- The Washington Times - Thursday, June 29, 2006

Flooding from torrential storms this week was blamed for the deaths of at least 12 persons in the Mid-Atlantic region, prompted state-of-emergency declarations in Virginia and the District and forced large-scale evacuations throughout the area yesterday.

In Wilkes-Barre, Pa., as many as 200,000 people were ordered to evacuate their homes as the Susquehanna River threatened to breach its 41-foot levees.

Thousands more were ordered to evacuate in New Jersey, New York and Montgomery County, Md., where more than 2,000 residents were forced from their homes near Lake Needwood, which threatened to breach an earthen dam.

Yesterday’s clear, sun-filled skies brought some respite from the monsoonlike torrents that had deluged the region with more than a foot of rainfall since Friday.

Still, authorities in Frederick County, Md., reported yesterday that three persons who just had been rescued from a rain-swollen creek died when they were swept from the bed of a pickup truck late Tuesday.

Jesse R. Haulsee, 24; his wife Angelia, 29; and a family friend identified as Eric C. Zepp, 19, all of Myersville, were killed on Maryland Route 19 along Middle Creek on Tuesday, Frederick County authorities said.

Meanwhile, authorities in Frederick and Carroll counties were searching for two teenagers who went missing Tuesday night in Keymar, which lies near the line separating the two counties.

The parents of Thomas Plunkard, 16, and Michael White, 14, reported them missing late Tuesday. The boys had said they were going to Little Pipe Creek near Route 194, where officials found a bicycle and some clothing, a Maryland State Police spokesman said.

In Alleghany County, Va., a 100-person search team yesterday found the body of an 8-year-old girl who was swept away Tuesday in a flooded creek.

Nikki Godbold was found about 1:30 p.m. just over a mile from where she disappeared in Dunlap Creek, Dunlap Fire Chief Bobby Griffith said.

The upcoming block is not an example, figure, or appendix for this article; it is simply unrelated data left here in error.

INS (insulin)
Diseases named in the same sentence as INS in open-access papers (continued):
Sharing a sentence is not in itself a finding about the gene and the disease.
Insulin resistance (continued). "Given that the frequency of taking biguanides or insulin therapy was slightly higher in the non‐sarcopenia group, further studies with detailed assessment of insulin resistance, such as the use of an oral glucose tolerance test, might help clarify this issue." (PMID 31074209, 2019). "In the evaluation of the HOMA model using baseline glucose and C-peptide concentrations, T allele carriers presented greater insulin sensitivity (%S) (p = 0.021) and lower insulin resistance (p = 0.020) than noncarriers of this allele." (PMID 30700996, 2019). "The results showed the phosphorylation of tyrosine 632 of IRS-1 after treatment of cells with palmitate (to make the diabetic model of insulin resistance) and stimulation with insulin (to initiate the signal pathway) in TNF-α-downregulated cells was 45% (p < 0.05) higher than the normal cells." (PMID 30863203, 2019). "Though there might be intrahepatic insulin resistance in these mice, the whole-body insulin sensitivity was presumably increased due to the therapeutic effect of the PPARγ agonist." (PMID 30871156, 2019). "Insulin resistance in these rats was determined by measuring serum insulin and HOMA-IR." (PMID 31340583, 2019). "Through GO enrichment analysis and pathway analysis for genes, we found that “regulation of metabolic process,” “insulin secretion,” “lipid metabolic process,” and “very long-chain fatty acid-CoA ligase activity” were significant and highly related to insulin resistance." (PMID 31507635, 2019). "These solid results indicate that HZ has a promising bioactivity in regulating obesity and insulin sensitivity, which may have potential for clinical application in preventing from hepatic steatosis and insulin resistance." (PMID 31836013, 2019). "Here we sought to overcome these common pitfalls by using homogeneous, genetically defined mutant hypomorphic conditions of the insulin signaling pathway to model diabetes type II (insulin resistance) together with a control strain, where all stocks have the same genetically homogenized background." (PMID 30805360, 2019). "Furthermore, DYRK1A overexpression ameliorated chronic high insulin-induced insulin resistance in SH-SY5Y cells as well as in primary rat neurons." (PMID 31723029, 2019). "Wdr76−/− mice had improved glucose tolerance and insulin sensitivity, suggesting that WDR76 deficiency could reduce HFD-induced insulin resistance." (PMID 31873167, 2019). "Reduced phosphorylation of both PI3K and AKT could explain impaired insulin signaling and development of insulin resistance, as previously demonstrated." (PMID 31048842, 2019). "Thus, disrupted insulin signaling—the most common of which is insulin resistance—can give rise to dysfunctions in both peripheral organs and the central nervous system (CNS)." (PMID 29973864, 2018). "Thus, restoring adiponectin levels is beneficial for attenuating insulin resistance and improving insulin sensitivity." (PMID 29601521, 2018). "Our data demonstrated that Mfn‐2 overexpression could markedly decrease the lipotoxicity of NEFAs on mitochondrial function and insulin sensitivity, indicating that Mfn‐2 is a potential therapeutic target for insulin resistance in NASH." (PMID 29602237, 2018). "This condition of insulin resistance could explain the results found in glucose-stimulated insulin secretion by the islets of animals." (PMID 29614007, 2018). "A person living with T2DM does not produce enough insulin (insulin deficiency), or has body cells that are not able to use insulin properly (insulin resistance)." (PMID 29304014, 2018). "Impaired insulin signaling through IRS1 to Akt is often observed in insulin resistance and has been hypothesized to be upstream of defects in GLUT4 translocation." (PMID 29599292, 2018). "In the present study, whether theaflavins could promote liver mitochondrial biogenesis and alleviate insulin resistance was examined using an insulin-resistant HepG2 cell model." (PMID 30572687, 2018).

The girl had been playing on her grandparents’ property Tuesday afternoon when she slipped into a deep ditch that feeds into the creek, said Maj. Greg Crowder of the Alleghany County Sheriff’s Department.

Elsewhere, D.C. Mayor Anthony A. Williams and Virginia Gov. Timothy M. Kaine declared a state of emergency in their jurisdictions.

Mr. Williams made the declaration late Tuesday, enabling him to request federal assistance from the D.C. National Guard, acquire emergency supplies and provide property owners with financial assistance.

By yesterday afternoon, he had rescinded the state of emergency but said he would continue to monitor the situation and could reinstate his declaration.

“We were concerned that another four to six inches of rain [Tuesday] night could have made an already bad situation truly scary,” Mr. Williams said. “Fortunately, and unexpectedly, the weather took a turn for the better.”

Officials with the District Department of Transportation yesterday said that all roads have been reopened and that most traffic lights are working.

However, several museums and federal buildings remained closed yesterday because of flooding and power outages, including the Museum of Natural History, the National Museum of American History and the Internal Revenue Service building.

Jim Lee, chief meteorologist for the National Weather Service’s Silver Spring office, said scattered showers and thunderstorms are expected today but will not bring more of the torrential downpours, thus keeping most of the region’s waterways at safe levels.

“The storms definitely won’t be of the [magnitude] of the last few days,” Mr. Lee said. “The worst of the rainfall has passed.”

Before the storm system moved out, hurricane-level rainfall was dumped on much of the metropolitan region. Areas such as Herndon received more than 12 inches of rain.

“During one 24-hour period, Hyattsville received 10 inches,” Mr. Lee said. “The four-day total at [Ronald Reagan Washington National Airport] was 12.11 inches. These are totals that happen about once every 300 years.”

Mr. Kaine yesterday declared a statewide emergency in Virginia. The state’s Department of Emergency Management is working with local governments to assess damage in the affected areas, officials said.

The Virginia Department of Transportation reported 146 roads closed yesterday afternoon, down from 225 in the morning. The number of closures has fluctuated as river and stream levels continue to rise from floodwaters moving downstream, officials said.

Chuck Gischlar, spokesman for the Maryland State Highway Administration, said all but three of more than 30 roads and highways statewide that were shut down have been reopened.

He warned for motorists to watch for downed trees because of the saturated ground.

“The ground is so soft at this point, all it takes is a little breeze to bring some of these trees down,” Mr. Gischlar said.

Mr. Lee said the storms’ damage could have been worse, if not for the drought that gripped the region before the rains fell.

“The ground was like a dry sponge” and absorbed much of the water before it ran off, he said.

Arlo Wagner contributed to this article, which is based in part on wire service reports.

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